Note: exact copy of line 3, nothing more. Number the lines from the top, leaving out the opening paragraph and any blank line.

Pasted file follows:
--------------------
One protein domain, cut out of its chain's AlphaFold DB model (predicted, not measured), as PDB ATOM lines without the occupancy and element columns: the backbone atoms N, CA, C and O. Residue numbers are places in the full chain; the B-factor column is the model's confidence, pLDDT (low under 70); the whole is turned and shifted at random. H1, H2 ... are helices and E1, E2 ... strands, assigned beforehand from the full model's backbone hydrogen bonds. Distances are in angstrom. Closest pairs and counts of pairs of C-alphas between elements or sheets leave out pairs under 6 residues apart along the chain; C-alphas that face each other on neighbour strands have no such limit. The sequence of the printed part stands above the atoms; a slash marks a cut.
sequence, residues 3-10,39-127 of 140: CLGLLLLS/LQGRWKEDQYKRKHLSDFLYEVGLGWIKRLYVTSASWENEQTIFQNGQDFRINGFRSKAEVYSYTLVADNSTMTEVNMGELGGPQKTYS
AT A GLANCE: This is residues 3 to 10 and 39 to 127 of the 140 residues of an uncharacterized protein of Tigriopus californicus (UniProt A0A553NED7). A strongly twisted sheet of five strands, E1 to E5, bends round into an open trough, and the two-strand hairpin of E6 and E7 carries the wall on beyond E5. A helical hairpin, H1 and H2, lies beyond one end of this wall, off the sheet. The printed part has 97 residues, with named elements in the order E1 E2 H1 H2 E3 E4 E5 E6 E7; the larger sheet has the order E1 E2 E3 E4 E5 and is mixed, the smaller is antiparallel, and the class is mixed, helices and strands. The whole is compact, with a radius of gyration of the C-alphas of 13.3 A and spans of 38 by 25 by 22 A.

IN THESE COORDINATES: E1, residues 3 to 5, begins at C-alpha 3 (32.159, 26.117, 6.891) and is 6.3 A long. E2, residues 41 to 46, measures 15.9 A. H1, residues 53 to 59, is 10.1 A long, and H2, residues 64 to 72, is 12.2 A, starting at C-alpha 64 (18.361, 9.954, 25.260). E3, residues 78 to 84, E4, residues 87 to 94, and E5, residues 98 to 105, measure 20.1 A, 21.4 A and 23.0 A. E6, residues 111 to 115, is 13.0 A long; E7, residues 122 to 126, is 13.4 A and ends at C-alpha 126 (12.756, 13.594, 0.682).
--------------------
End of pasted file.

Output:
IN THESE COORDINATES: E1, residues 3 to 5, begins at C-alpha 3 (32.159, 26.117, 6.891) and is 6.3 A long. E2, residues 41 to 46, measures 15.9 A. H1, residues 53 to 59, is 10.1 A long, and H2, residues 64 to 72, is 12.2 A, starting at C-alpha 64 (18.361, 9.954, 25.260). E3, residues 78 to 84, E4, residues 87 to 94, and E5, residues 98 to 105, measure 20.1 A, 21.4 A and 23.0 A. E6, residues 111 to 115, is 13.0 A long; E7, residues 122 to 126, is 13.4 A and ends at C-alpha 126 (12.756, 13.594, 0.682).